You can invite people to your “meeting” – it is a business tool, hence the slightly formal language – through sending them a link over text message or email, and that will take you through everything you need to do to get into the meeting. You can use Zoom on iOS, Android, Mac and Windows, so it covers all the major bases. We’ve done Zoom calls on an iPad Pro (very big) and on a smartphone (not so big); it works well across all platforms and screen sizes, plus you can put it into gallery view so you can see everyone at once, or set it so the active speaker gets prime position on the screen. There are privacy concerns, such as the ability to record meetings if you have a paid Zoom business plan without the knowledge of other participants, so it is worth reading up on the service and what it does with your data before signing up.

There are other options – Facetime, Duo, Hangouts – but it’s all down to personal preference, and what devices people are using. Whereby is one service that offers an easier way to connect people to video calls, as it can be run in your web browser without the need to install any extra apps or browser extensions. However, it is limited to four participants.

Take a course

You don’t have to spend your time in isolation binge-watching on Netflix, although we’re certainly not judging anyone who does.

Brit+Co are offering free access to their courses – everything from nailing the job interview for your dream job, to digital lettering on the iPad to how to crochet a small basket – with the code ‘selfcare’ for the next couple of weeks. It may not be something that will change the world but it will certainly keep you occupied when you’ve exhausted your current Netflix wishlist.

The Khan Academy is another online learning platform you can access for free – it is always so – offering you everything from coding classes to lessons on how to be an entrepreneur. There is a kids’ section with its own app, Khan Kids, aimed at two- to seven-year-olds.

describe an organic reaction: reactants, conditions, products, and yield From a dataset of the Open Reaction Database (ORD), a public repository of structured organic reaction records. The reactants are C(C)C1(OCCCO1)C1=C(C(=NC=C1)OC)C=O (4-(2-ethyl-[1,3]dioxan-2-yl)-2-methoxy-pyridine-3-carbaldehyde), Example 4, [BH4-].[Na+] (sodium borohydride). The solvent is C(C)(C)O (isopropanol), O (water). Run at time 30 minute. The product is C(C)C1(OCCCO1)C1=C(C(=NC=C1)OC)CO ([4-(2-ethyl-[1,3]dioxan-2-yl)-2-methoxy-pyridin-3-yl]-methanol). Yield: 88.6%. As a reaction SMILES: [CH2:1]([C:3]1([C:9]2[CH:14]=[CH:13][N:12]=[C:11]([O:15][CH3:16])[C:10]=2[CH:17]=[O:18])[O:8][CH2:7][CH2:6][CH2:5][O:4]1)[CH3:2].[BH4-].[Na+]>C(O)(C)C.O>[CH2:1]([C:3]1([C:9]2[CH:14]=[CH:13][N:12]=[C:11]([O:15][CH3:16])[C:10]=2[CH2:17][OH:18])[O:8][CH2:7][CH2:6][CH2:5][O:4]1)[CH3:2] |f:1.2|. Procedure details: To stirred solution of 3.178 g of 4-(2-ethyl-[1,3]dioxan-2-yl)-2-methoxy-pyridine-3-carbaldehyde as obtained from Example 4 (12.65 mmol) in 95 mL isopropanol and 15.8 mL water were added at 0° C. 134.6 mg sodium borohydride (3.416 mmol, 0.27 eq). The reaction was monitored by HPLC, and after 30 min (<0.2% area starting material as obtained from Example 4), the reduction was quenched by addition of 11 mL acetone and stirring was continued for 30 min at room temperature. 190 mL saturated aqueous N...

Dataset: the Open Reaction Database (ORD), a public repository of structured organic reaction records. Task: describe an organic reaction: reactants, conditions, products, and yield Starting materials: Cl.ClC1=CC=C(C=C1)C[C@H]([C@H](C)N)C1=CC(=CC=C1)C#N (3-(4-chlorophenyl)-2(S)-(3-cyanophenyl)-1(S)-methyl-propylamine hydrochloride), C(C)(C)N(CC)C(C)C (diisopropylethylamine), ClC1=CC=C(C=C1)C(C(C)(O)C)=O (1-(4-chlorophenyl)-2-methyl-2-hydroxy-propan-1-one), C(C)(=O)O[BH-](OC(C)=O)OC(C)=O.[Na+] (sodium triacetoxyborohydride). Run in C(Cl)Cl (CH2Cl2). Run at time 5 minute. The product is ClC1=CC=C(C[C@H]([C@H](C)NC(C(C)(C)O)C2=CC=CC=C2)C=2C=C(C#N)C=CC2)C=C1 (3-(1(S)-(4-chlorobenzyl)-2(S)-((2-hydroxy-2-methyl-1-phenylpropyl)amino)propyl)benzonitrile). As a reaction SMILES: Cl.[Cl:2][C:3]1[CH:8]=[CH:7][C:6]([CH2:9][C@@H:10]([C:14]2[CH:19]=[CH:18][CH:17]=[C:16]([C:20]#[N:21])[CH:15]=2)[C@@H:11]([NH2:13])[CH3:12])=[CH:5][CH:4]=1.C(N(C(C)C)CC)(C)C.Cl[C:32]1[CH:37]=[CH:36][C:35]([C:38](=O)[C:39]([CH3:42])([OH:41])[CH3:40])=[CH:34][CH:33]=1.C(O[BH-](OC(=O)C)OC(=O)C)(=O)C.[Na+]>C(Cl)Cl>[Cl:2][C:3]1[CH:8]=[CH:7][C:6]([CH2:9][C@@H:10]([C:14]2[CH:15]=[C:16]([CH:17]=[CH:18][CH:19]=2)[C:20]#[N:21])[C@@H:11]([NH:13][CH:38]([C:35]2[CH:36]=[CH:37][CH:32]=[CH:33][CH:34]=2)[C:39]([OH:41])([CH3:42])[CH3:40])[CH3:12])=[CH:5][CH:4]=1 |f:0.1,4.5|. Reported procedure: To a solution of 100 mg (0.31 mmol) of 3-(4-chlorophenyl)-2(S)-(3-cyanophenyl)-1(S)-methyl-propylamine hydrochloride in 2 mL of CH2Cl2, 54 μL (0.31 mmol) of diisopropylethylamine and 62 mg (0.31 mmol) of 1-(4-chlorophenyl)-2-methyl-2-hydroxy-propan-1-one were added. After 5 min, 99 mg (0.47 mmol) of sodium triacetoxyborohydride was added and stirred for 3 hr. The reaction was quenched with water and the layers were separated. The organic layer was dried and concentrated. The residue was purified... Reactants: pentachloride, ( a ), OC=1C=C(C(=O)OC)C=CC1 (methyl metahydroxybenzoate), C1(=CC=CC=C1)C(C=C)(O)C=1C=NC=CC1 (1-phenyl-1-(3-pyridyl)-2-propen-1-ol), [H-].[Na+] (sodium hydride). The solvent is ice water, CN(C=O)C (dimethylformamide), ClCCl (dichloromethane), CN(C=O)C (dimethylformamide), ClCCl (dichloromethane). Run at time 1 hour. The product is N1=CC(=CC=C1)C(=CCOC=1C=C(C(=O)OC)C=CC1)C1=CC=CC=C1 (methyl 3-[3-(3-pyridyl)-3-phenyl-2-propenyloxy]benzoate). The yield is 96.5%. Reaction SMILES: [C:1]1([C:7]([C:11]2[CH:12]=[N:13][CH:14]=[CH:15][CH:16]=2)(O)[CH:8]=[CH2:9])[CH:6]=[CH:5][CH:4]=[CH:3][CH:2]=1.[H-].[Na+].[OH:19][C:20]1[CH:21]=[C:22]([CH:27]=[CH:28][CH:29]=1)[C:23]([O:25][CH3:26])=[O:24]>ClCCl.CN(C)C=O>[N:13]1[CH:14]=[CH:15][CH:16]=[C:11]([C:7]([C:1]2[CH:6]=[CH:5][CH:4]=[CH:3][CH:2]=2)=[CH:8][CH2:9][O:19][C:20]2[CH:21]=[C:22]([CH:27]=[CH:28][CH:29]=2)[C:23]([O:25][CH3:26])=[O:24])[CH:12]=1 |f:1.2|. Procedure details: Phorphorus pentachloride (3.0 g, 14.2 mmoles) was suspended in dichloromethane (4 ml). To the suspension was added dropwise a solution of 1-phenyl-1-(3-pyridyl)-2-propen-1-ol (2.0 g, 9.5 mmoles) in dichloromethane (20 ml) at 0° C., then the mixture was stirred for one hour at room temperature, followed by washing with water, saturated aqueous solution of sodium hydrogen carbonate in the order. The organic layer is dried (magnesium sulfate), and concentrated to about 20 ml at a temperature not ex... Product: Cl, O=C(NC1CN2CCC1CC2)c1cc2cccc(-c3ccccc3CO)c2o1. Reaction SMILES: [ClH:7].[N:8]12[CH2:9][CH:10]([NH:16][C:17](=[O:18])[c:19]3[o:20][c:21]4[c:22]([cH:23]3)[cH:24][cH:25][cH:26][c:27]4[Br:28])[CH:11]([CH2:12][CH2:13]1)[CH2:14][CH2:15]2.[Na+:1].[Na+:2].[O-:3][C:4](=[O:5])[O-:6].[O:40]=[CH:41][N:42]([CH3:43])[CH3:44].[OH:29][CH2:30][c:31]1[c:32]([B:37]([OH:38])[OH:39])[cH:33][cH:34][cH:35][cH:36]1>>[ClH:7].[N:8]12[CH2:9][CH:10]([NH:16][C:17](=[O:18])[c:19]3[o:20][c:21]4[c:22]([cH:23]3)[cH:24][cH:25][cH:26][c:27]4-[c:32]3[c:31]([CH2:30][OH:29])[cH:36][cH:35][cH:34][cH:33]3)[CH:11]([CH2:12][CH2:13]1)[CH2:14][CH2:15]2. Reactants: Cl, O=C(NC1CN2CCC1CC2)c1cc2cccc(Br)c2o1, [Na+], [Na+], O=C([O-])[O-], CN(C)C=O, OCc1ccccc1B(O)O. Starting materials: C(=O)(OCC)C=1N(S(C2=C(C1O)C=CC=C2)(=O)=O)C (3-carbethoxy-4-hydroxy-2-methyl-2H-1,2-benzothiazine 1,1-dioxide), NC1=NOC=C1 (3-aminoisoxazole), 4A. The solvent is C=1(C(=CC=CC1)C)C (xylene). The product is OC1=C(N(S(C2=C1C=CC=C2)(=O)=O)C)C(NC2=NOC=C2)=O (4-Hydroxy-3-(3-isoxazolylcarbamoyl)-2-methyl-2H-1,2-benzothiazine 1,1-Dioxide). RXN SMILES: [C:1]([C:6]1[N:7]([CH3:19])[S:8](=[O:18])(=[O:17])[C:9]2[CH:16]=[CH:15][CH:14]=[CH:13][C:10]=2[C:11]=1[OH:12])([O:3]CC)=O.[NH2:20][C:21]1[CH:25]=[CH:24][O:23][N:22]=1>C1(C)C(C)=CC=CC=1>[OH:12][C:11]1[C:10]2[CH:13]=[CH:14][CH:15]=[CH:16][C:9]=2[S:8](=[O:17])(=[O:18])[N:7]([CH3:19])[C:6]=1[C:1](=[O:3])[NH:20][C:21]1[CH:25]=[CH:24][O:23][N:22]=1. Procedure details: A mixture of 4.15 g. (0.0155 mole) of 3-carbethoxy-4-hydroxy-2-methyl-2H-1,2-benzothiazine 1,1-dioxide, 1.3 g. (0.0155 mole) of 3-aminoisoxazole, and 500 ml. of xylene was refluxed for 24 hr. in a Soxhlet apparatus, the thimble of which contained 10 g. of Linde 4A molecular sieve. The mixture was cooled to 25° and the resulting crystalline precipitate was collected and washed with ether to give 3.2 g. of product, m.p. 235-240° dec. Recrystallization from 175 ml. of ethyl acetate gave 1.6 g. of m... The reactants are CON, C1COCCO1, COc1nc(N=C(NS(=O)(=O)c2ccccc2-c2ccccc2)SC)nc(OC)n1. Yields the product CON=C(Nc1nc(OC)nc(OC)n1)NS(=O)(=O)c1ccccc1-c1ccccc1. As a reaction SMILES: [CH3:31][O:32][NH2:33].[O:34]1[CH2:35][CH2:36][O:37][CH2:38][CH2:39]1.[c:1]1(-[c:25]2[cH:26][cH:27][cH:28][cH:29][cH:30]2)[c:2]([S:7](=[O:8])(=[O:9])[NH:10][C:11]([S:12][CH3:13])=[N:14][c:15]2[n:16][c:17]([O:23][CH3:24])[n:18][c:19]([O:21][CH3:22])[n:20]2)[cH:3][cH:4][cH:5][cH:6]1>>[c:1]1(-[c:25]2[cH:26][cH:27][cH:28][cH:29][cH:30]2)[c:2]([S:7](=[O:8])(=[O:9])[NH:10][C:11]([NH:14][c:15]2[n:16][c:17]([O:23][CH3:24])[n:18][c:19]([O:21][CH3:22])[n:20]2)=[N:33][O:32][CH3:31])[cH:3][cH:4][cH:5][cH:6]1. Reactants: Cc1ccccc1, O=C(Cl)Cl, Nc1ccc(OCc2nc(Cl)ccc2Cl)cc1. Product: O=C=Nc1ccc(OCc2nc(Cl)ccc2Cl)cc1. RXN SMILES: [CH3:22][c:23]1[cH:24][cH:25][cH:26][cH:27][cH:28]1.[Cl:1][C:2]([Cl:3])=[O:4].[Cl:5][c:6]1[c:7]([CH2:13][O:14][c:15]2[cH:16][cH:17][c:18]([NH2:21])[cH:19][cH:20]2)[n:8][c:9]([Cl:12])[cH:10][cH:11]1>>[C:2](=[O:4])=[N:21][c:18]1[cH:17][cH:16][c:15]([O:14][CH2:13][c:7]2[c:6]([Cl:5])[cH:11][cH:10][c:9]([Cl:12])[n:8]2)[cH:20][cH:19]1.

If you are looking for something a little more heavyweight, Trinity College offers a number of online learning courses for free through a partnership with Futurelearn. They cover everything from history and culture to sustainable development and women’s health. Another option is Open University’s OpenLearn free courses. There are a fair few to choose from here, of varying lengths, from an introduction to languages such as Italian, Spanish, Chinese and Latin, to science, technology, maths and engineering. The courses are also a step into a proper distance-learning course offered by Open University.

Brush up on your gaming skills

The Nintendo Switch is definitely coming into its own these days. While everyone thought the handheld games console was coming to an end, beaten back by the advances in smartphones, Nintendo created a games device that doubles as both handheld and a living-room console. The Switch has some great games to choose from, including the ever-popular Mario titles. But the current favourite around here is Untitled Goose Game. You get to cause havoc as one of the bird world’s least charming inhabitants, with the sole objective of not getting caught. It appeals to the anarchist in us all.

Animal Crossing is also proving a popular way to connect with people while maintaining a respectable social distance.

There are other games that are a little more thoughtful, such as #Selfcare, which is conducted entirely in a bedroom and is designed to make the player more aware of how selfcare works by interacting with different elements in the bedroom to encourage relaxation, such as deep breathing, or practising massage.

It’s also worth considering that e-sports is becoming a well-paid career choice for the more talented gamers. If you fancy a career change, that is.